Best Foot Forward...

August 31, 2008

So amidst the organized chaos that is Orientation, I found myself sitting in the Hall of Mirrors the afternoon of Wednesday, August 20th, making the best use of some free time by uploading Microsoft Office onto my laptop and organizing my habitually cluttered desktop icons. A few friends walked by at one point and stopped to talk. It went like this. Shapiro: Guillermo, aren't you supposed to be somewhere right now? G-Mo: No, I've got a free afternoon, I went to the IT session earlier so I'm just hanging out until I meet with my learning group. By the way, our name is Deep Fried Awesome. We even have a motto: 'Like awesome, but more delicious.' Shapiro: Yeah, that sounds great. So don't you think it's weird that you're the only one here though? G-Mo: Nah, I'm Green cohort. It's cool, man. You can suspect where I'm going with this story, but the long and short of it is that I conspicuously and sheepishly managed to forget to go to the Career Development Office session. You know, the really important one where you identify your skill sets? Yeah, that one. So I got to be 'that' guy who e-mails the CDO and explains that even though he missed his session, that he still wants to get caught up, put his best foot forward, etcetera, etcetera, etcetera. Fortunately, Barbara Koll graciously agreed to give me a one-on-one sit-down in her office in the CDO so that I could get caught up. This past Tuesday I was the fortunate recipient of a personalized slide-show presentation and skill set analysis. Very awesome- I'm looking forward to my continuing work with the whole staff up there. And on top of that, I got a chance to ask the question that has been plaguing me ever since I sent in my deposit four months ago. The question that I imagine plagues every bright-eyed, bushy-tailed MBA candidate with a non-profit background... If I want to become the best non-profiteer I can be, change organizations, affect lives, and better the I have to go into the private sector and fine tune my organizational skills in a more competitive working environment? Or do I stay the course and go back into non-profits immediately after graduating? Barbara said the same thing that Kristen Beyers had told me when I asked her this outside of the Acumen Fund on New York Day- that there were some professors that would argue one way, and say "Yes, you have to get hard skills in consulting," and others that would say, "No, it's possible to stick with non-profits and still become that great non-profit leader you seek to be." The perennial question. And one I wish someone would just tell me the answer to...but there is no straight answer. Barbara asked me what my article would be about if she read about me in BusinessWeek in 20 years. I personally come from an existence where I took a lot of risks and sacrificed a lot of comfort in order to make sure I felt like what I did on a day to day basis was meaningful and fulfilling. To be an MBA candidate now represents growth for me in terms of the way I frame those ideas of meaning and fulfillment. I think it is more important than ever for myself and every one of my classmates to think in those terms, the long term. Once you imagine what that article would be about, then it's a little easier to take steps backward from that goal and figure out the smaller steps you would take in order to get there and be that man or woman in that role you envision for yourself. After an hour and a half, I thanked Barbara for her time and walked out of her office. I'm more confused than ever as to what direction I will go, and I know that these years will go by faster than I can imagine. But I am thinking hard about that article and what it might be about. And also hoping that regular synchronization of my Outlook Calendar will help prevent future blatant absences (I mean, I was sitting in the Hall of Mirrors right outside of the session. Come on, man.) G-Mo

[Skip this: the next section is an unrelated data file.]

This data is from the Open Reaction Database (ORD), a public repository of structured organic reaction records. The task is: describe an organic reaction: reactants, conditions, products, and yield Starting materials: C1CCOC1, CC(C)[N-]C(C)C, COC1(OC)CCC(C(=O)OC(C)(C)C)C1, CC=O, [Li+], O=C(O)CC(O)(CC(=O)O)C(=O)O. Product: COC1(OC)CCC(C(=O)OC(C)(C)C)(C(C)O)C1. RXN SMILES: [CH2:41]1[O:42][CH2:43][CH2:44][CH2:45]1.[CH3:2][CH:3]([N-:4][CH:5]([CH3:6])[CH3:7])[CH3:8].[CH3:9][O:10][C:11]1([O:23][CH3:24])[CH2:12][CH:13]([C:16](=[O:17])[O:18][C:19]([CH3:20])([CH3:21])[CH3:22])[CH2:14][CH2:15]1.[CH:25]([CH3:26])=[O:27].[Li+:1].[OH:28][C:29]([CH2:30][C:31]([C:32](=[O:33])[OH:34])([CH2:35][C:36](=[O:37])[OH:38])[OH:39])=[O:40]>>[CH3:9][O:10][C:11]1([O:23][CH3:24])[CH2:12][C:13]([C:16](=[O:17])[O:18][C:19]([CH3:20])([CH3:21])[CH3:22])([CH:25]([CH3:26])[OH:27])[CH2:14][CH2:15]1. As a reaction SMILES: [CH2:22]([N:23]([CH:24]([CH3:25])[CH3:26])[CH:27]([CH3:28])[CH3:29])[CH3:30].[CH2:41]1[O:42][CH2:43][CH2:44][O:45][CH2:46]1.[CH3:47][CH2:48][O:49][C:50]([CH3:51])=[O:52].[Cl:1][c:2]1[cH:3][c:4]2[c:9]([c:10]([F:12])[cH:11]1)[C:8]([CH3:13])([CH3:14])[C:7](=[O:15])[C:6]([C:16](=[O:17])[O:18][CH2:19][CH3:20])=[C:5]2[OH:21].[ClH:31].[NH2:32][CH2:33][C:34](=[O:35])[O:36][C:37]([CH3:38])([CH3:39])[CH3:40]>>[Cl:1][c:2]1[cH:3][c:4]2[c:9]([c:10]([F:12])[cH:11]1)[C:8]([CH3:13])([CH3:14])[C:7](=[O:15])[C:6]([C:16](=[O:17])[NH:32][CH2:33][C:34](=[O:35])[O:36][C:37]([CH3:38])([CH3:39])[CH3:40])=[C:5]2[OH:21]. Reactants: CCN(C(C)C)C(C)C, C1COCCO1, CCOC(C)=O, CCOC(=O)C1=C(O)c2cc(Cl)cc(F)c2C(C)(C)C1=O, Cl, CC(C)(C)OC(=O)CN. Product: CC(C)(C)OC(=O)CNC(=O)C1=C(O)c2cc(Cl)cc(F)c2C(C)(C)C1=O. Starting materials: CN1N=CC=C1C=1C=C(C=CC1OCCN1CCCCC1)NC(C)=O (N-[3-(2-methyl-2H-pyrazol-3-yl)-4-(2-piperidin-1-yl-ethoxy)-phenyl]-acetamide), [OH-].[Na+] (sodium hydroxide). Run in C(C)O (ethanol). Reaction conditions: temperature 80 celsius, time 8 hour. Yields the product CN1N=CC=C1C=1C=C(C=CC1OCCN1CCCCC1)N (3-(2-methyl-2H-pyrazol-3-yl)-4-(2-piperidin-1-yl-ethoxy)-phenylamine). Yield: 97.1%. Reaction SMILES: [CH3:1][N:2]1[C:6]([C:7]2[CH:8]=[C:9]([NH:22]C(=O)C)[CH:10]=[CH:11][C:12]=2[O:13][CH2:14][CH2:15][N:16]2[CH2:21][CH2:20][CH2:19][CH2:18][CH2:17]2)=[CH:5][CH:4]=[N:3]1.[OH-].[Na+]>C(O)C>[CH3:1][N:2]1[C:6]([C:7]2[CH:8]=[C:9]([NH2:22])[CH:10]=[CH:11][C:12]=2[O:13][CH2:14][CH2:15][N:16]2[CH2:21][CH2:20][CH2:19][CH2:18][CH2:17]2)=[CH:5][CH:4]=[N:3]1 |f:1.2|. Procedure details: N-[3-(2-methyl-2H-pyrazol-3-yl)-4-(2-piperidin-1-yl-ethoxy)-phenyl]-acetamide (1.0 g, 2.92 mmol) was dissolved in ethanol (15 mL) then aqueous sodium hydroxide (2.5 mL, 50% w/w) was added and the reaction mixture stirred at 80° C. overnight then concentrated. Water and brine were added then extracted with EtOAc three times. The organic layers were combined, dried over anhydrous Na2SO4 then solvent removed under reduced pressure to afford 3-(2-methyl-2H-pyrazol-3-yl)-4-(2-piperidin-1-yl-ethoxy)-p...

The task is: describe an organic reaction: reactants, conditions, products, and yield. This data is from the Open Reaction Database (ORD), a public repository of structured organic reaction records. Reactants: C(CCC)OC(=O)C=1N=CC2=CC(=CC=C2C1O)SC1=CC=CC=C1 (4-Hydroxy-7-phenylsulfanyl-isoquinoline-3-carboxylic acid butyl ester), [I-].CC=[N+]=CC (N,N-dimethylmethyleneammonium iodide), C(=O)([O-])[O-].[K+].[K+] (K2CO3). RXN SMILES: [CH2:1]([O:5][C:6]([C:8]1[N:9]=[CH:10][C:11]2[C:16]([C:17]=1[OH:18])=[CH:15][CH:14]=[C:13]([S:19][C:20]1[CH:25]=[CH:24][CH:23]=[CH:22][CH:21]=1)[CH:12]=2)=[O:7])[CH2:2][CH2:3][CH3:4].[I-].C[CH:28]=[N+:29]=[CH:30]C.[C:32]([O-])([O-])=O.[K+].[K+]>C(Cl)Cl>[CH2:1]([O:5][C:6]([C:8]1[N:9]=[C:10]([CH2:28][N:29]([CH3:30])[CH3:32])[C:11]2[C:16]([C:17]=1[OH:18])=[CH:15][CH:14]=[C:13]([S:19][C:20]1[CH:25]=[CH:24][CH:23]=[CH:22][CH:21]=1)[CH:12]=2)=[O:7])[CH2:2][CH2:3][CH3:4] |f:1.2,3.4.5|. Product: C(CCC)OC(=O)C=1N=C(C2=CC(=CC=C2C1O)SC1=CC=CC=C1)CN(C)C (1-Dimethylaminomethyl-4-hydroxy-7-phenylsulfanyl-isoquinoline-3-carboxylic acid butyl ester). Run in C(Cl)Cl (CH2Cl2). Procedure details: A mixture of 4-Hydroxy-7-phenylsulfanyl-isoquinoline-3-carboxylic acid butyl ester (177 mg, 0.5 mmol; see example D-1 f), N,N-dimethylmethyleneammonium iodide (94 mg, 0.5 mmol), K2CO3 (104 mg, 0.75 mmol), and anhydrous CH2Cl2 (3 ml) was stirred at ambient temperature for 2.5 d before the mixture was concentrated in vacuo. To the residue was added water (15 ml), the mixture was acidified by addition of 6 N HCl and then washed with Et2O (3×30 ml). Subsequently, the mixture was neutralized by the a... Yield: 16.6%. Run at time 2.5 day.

About the author

Guillermo Olivos